Carp have escaped from fish farms and threaten fresh water ecologies. The rapidly growing and reproducing fish are pushing out native species in the Mississippi and Missouri rivers and are threatening the Great Lakes. Traditional methods have failed to hold the expansion of carp populations.
Fish can be detected using sonar finders but are still harvesting using traditional nets and fishing lines. Carp can escape these snares and quickly repopulate an area.
The proposed design would enable the suppression of carp populations.
Sonic guns, developed as anti-swimmer defenses, could be employed to stun fish. Underwater acoustic systems introduced for diver deterrent generate low frequency sound s that interferes with breathing, induces vestibular disorientation, panic, and uncontrolled ascent to surface. This systems could be employed against carp.
The proposed design uses Time Reversal Acoustic (TRA) as shown in the attached figure to precisely target carp with intense focused sound. An array of emitter-detectors initially transmit a low-powered sonic pulse. It may be possible based on the signal return to separate native fish from the invading carp; the system could, in more than one sense. be focused on carp.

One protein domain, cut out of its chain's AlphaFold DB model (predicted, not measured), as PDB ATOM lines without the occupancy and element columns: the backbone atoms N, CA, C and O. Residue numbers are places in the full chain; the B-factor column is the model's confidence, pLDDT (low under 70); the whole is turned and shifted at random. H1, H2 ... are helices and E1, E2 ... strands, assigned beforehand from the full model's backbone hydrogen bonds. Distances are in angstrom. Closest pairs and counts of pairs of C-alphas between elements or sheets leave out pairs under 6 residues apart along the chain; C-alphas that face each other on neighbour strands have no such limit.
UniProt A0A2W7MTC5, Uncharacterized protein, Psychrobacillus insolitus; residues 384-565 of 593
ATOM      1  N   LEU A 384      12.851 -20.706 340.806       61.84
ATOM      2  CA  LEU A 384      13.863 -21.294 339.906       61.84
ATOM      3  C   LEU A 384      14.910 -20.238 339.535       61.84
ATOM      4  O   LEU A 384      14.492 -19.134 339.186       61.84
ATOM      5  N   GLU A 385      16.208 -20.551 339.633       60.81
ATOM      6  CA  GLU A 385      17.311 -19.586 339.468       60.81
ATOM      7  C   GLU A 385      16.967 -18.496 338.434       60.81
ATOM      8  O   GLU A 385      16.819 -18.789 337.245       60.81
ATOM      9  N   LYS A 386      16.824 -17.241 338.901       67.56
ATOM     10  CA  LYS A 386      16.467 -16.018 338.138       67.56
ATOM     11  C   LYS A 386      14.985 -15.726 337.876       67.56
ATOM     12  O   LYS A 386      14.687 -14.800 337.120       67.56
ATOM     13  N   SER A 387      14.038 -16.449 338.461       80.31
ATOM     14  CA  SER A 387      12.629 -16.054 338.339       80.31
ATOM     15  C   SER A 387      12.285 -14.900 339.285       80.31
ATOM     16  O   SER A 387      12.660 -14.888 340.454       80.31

The echo from the carp is "time reversed", amplified and focused back to the carp in real-time. The tightly controlled beam should stun the carp sending it floating to the surface without affecting nearby fish.
Even if a native fish is caught in the same beam as the carp the two can be separated at the surface and the native fish returned to the river.
Stevens Institute of Technology has demonstrated a TRA anti-diver system that can control a sonic beam up to 700 meters distant from the source. Carp should require less power to be stunned than a human diver.
The system would have to be demonstrated in a river system but no significant hurdles exist to the rapid demonstration and, if successful, deployment against this threat to native fish populations.